If a dog consumes even a small amount of grapes or raisins this can make the dog sick and, consumed in
larger quantities or left unattended can cause kidney failure.
Although a few types of unsalted (note that dogs should not eat much salt) nuts may be ok for dogs to
consume (i.e., peanuts, chestnuts), most nuts can cause some problems for dogs. Macadamia nuts, however,
are actually poisonous for dogs and can make them seriously ill. Symptoms of poisoning from macadamia
nuts can include muscle tremors, vomiting, and fever.
Avocados contain a toxin called persin which although harmless to humans can cause a dog to become seriously ill. The toxin can cause vomiting and diarrhea in dogs and if the dog consumes the avocado seed, the seed can become stuck in the dog’s intestines or stomach causing a fatal obstruction. If you are growing avocados at home, you should keep your dog away from these plants.
Onions and Garlic
Although these are two of the most popular food seasonings for humans, these plants in any form (raw,
cooked, or powdered) can kill red blood cells in dogs resulting in anemia. It’s important to be aware that a lot
of popular recipes contain these items and remember not to share these with your dog.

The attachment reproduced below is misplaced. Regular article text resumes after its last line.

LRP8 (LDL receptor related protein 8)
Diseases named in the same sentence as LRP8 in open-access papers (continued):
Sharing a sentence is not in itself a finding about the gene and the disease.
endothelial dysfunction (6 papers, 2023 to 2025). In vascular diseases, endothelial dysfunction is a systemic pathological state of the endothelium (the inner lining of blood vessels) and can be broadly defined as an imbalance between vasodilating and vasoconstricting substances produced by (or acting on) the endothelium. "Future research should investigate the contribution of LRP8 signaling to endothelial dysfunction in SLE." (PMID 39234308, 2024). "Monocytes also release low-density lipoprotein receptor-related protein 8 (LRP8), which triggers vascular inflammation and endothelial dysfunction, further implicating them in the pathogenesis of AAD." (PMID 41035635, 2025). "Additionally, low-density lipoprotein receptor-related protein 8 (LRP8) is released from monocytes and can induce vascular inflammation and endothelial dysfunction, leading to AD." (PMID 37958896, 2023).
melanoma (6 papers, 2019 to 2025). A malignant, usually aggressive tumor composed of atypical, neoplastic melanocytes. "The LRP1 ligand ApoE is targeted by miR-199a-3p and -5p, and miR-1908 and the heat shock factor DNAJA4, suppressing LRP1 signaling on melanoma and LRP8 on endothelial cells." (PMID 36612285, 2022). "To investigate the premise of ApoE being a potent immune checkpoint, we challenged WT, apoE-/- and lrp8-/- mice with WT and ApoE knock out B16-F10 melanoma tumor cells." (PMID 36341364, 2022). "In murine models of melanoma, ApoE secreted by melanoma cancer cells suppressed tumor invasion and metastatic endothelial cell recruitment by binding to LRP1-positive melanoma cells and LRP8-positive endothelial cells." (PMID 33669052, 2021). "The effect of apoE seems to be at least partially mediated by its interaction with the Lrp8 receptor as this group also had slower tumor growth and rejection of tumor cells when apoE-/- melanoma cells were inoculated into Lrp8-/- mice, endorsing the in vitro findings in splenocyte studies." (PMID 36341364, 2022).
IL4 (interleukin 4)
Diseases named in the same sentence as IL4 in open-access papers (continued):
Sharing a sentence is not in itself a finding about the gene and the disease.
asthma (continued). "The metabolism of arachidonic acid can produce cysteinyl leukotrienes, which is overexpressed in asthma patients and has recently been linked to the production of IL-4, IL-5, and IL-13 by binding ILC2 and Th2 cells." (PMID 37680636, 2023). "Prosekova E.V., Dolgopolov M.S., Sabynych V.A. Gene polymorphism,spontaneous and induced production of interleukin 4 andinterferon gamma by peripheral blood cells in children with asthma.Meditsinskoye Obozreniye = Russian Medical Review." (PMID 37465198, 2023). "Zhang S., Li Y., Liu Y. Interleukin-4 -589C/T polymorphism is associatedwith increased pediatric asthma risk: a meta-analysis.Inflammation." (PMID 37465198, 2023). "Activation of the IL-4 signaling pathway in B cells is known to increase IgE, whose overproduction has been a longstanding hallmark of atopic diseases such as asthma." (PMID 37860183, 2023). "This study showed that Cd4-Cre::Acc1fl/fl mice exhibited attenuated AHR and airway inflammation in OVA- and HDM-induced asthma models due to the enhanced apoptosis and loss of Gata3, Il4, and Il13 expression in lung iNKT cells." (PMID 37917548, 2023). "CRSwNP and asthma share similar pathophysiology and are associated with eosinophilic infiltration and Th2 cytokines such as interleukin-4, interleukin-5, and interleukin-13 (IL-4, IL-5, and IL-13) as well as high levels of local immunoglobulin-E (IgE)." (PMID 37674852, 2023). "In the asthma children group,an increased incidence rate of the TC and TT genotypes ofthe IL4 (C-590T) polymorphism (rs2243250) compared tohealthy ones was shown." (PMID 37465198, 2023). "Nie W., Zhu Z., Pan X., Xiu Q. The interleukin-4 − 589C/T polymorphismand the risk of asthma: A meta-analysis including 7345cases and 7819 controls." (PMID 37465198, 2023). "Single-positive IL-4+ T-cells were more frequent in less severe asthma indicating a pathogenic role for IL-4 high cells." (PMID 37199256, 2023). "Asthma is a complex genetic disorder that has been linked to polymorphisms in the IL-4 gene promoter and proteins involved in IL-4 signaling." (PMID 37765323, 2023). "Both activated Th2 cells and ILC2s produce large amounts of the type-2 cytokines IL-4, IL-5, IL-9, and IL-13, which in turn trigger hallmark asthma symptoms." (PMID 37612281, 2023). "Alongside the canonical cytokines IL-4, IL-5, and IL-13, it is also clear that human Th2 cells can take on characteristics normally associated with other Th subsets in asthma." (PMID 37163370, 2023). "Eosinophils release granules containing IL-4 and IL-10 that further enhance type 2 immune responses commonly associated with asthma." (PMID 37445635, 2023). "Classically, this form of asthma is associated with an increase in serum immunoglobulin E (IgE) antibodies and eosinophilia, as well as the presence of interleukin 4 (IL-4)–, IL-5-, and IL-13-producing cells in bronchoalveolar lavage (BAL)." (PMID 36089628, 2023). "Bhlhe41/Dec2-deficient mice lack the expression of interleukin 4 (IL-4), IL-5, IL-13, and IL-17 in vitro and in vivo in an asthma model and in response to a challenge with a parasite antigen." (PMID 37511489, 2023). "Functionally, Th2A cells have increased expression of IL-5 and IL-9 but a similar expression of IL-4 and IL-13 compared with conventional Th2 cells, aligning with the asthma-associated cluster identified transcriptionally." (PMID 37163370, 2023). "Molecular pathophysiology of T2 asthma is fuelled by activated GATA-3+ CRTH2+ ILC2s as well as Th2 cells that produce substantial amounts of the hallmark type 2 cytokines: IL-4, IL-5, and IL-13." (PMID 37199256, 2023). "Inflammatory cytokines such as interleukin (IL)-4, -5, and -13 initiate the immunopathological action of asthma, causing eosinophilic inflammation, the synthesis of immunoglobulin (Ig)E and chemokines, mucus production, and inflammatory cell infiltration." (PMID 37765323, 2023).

Regardless of how careful you are in watching what your puppy eats, if your puppy eats something that you
know is toxic, call your veterinarian or the closest emergency clinic for help right away.
People Food that is Safe For Dogs:
Lean Cuts of Meat
The meat should be cooked well and trimmed of any excess fat, including the skin on poultry. And, all bones
in the meat should be removed.
Fresh fruit such as apples, oranges, and bananas are good treats for dogs however, make sure that all seeds,
stems and leaves are removed because these can cause serious digestive problems for a dog
Cut up carrots, green beans, cucumbers, and zucchini
Rice and Pasta
Cooked plain white rice or pasta
Fetch by WebMD; Caring for a Newborn Puppy
American Kennel Club; https://www.akc.org/expert-advice/health/puppy-feeding-fundamentals/
Fetch by WebMD: https://pets.webmd.com/dogs/ss/slideshow-foods-your-dog-should-never-eat